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Senators discuss bill on long-term care program

by Angelica Relente, Herald Legislative Writer
| March 23, 2021 1:00 AM

Washington’s Senate Health and Long Term Care Committee heard from individuals testifying in support and opposition to a bill that would make changes to the state’s newly established long-term care program during a virtual legislative hearing Monday.

The Long-Term Services and Supports Trust Program was established in 2019 and will be funded through premiums paid by working Washingtonians, according to the state Department of Social and Health Services website.

Beginning January 2022, employees will pay $0.58 per $100 of their wages into the program, according to the website. Three years later, the program is to begin providing benefits to eligible beneficiaries worth up to $36,500, which can be applied to long-term care costs.

House Bill 1323 would require employees who choose not to participate in the LTSS Trust Program to affirm they have a long-term care insurance plan before the bill’s effective date, according to the bill’s text.

Rep. Steve Tharinger, D-Sequim, is HB 1323’s primary sponsor. Tharinger said during the Monday hearing more than one-third of working adults do not have a retirement savings account. Medicare does not pay for long-term care costs, either, he said.

“The long-term support trust (program) was created to address this need,” Tharinger said.

Tharinger said typical, median earners who receive $52,000 per year would pay an average of $302 per year for the LTSS Trust Program.

“I think this is a very important piece in meeting our needs for long-term care support,” Tharinger said.

Under current law, employees who already have a long-term care insurance plan and want an exemption from paying premiums into the LTSS Trust Program may apply to the Employment Security Department between Oct. 1, 2021, to Dec. 31, 2022, according to the bill’s text.

Cathy MacCaul, advocacy director for the American Association of Retired Persons in Washington state, said during the Monday hearing AARP has been supportive of the LTSS Trust Program since day one.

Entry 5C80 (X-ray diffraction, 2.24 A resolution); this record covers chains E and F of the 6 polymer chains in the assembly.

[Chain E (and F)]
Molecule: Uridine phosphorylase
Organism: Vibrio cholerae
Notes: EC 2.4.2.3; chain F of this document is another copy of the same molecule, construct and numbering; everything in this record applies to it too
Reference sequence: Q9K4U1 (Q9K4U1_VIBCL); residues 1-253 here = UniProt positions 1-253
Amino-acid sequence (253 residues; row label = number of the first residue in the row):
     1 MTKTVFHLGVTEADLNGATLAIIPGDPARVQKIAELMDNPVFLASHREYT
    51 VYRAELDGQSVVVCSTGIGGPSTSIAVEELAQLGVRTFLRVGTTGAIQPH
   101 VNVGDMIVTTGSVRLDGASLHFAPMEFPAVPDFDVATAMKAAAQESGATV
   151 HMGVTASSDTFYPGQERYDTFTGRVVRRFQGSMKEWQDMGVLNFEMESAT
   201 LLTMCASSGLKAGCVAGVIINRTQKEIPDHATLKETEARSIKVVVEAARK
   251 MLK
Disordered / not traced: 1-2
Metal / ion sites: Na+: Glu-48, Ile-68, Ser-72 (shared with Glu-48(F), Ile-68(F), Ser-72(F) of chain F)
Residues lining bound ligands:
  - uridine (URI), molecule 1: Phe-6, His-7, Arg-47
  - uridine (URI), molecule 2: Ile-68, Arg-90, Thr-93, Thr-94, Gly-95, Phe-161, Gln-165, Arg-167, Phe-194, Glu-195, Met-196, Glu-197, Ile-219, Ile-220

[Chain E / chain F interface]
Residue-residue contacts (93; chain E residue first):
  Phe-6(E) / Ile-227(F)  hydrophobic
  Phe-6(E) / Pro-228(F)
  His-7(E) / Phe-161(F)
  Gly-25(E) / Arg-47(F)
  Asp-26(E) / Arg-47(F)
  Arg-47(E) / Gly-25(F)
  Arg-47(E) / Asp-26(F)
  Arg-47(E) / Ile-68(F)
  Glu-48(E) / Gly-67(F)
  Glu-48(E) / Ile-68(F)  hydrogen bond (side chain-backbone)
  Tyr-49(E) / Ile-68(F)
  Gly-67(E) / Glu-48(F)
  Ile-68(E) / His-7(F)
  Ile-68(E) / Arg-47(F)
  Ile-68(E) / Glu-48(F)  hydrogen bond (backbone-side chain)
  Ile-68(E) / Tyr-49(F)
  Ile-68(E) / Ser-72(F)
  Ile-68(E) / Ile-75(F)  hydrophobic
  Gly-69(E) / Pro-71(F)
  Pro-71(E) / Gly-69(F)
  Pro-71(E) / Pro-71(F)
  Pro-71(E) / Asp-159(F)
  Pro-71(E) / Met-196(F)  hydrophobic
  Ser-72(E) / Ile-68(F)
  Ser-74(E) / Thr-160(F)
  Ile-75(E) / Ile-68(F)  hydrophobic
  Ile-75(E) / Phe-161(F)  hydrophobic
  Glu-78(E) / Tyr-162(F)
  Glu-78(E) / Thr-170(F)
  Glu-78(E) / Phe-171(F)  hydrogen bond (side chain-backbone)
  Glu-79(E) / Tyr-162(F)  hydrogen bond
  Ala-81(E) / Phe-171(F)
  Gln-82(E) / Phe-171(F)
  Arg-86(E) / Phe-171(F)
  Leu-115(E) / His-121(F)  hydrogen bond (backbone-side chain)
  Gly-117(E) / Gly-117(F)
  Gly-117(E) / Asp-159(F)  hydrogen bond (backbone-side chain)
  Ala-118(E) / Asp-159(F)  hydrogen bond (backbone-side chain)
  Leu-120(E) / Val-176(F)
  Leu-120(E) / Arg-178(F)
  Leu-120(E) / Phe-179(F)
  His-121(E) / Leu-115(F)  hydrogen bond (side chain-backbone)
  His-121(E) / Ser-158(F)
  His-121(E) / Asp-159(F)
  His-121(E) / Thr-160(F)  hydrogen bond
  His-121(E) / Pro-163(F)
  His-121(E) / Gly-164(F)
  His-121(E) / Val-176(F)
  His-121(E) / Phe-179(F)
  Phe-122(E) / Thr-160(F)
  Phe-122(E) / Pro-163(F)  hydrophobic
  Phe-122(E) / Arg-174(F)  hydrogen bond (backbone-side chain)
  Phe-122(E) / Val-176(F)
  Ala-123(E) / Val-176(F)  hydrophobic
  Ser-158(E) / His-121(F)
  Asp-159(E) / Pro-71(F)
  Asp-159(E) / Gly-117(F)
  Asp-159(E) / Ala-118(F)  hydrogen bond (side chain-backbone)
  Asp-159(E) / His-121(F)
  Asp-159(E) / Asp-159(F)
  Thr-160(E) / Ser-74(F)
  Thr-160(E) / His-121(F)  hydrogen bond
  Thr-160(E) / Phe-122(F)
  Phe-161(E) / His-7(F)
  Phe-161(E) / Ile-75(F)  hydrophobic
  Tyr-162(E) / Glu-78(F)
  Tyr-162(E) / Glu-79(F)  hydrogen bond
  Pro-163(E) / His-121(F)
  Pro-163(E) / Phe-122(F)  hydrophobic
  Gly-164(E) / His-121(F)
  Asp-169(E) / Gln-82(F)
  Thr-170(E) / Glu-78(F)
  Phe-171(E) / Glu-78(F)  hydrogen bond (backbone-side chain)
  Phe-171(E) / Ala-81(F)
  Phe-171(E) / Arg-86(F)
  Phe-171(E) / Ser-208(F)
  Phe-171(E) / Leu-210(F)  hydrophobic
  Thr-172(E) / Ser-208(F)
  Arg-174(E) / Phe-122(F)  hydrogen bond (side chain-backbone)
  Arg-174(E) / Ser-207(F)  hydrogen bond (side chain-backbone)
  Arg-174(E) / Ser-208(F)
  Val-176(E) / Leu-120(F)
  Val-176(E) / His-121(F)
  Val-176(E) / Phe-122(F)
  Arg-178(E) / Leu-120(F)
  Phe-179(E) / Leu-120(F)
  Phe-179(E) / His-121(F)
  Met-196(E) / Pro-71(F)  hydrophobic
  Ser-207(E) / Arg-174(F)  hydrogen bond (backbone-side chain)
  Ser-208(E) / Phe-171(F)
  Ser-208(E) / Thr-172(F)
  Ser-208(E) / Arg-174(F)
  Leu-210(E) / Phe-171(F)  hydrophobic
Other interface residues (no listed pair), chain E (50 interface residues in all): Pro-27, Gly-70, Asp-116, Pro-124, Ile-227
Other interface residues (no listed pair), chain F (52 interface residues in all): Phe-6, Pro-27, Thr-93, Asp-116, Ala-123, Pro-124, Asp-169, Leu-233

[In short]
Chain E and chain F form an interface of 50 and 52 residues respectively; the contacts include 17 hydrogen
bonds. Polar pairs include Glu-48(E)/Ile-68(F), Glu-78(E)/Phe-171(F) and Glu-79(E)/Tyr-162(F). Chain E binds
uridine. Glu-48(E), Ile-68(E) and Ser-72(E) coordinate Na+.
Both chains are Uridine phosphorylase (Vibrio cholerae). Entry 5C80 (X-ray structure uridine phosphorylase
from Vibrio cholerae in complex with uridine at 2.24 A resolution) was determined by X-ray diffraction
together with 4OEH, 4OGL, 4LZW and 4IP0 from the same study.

“What we know for certain is that people have not saved adequately for retirement or for the care they will need as they age,” MacCaul said. “AARP supports all the provisions in HB 1323.”

Chris Bor, president of the National Association of Insurance and Financial Advisors of Washington, said during the virtual legislative hearing the premiums he pays for long-term care support are cheaper than the premiums required for the LTSS Trust Program.

“It keeps being (referred to) as a ‘premium,’ but a premium is something that I have the option to pay or not to pay,” Bor said. “This is just a tax.”

Mark Ingersoll, president of Washington Brokerage in Seattle, said during the online hearing Monday HB 1213 provides a narrow window for individuals to opt-out of the LTSS Trust Program.

“This is especially unfair to Washingtonians who have less than nine years until retirement because they will pay the tax up to nine years and not receive any benefits when they’re needed,” Ingersoll said.

HB 1323 would also require self-employed workers who want coverage under the LTSS Trust Program to “exercise that option” no later than Jan. 1, 2025, or within three years of being self-employed.

Those who were disabled before the age of 18, as well as employees who are a part of a federally recognized tribe, would also be permitted to participate in the LTSS Trust Program under HB 1213.

The House passed HB 1323 on Feb. 23 in a 56-41 vote. The Senate has yet to vote on the bill’s final passage.